The Marshall Scholarship program was established in 1953 by the United Kingdom government as an expression of British gratitude for the European Recovery Program instituted in 1947 by then Secretary of State George Marshall. The scholarship enables citizens of the United States to study at the university of their choice in the United Kingdom for a period of at least two academic years. Possible applicants for the scholarship are screened in the Second Class year, and must be accredited by the Scholarship Committee of the Academic Board. Once accredited, candidates compete with students from other colleges and universities at the regional level. Awards are made primarily on a regional basis, although some may be awarded at-large. Up to thirty Marshall Scholarships are awarded annually. USMA cadets have competed since 1982; 11 cadets have won Marshall Scholarships.
Truman Scholarships are awarded during a cadet's Second Class year. The scholarship provides a $3,000 grant to support undergraduate academic endeavors and two years of graduate study leading to a master's degree at any accredited university in the world. Both the grant and the two years of funded graduate study can be deferred. Studies should prepare the recipient for public service; i.e., careers in the military, government, public administration, public health, social services, human resource development, or conservation and environmental protection. Candidates are screened by the Scholarship Committee during their Third Class year.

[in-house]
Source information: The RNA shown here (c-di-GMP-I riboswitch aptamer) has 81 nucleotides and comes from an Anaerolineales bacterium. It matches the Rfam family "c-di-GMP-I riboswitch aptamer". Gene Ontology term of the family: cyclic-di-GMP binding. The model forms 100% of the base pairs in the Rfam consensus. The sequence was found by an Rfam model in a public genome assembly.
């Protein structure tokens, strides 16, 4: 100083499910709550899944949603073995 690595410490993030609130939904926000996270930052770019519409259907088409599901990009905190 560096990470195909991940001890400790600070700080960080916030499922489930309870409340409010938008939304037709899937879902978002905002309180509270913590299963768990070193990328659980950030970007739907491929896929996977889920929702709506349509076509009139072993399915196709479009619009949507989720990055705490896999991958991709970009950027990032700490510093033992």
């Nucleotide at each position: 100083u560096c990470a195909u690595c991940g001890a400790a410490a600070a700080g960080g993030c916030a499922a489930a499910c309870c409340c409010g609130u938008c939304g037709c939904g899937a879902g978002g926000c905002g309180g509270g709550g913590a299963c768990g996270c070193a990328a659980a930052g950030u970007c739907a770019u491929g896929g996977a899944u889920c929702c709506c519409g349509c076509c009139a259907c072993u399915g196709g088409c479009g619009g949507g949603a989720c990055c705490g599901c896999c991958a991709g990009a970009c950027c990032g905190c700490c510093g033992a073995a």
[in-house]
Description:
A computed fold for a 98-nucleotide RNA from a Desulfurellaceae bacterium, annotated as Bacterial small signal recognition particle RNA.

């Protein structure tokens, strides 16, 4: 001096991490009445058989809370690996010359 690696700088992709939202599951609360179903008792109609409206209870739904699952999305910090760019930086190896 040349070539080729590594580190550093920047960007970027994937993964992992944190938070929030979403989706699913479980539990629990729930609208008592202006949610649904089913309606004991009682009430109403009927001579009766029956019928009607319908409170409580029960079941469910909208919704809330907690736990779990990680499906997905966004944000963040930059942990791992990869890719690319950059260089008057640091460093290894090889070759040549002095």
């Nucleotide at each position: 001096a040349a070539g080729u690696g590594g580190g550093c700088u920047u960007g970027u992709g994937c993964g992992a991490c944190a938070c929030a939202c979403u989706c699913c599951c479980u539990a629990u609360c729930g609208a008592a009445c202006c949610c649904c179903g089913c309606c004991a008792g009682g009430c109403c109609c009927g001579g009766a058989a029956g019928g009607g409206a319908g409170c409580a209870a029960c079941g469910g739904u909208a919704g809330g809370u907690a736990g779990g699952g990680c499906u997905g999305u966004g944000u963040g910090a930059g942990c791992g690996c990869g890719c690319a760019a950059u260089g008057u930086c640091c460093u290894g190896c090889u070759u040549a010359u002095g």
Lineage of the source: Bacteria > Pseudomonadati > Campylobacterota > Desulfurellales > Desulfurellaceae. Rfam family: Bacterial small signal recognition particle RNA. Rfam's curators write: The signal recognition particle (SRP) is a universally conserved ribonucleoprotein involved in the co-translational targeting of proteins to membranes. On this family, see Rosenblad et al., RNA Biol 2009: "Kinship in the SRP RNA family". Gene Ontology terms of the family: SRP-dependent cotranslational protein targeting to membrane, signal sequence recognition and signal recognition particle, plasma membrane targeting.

As one means of aiding the progress of science and engineering in the United States, the National Science Foundation sponsors Graduate Fellowships to individuals who have demonstrated ability and special aptitude for advanced training in science or engineering. Fellowships are awarded for study or work leading to masters or doctoral degrees in the mathematical, physical, biological, engineering and social sciences. The social sciences include such areas as Economics, International Relations, and Political Science. Possible applicants for the scholarships are screened in their Second Class year.
The George Olmsted Foundation established the Olmsted Scholar Program in 1959 in cooperation with and in support of the Department of Defense and the Departments of the Army, Navy, and Air Force. The Program is intended to provide young officers and their families a truly unique educational, professional and developmental experience by immersing them in a foreign culture while the officer studies in a foreign language in the field of his or her choice.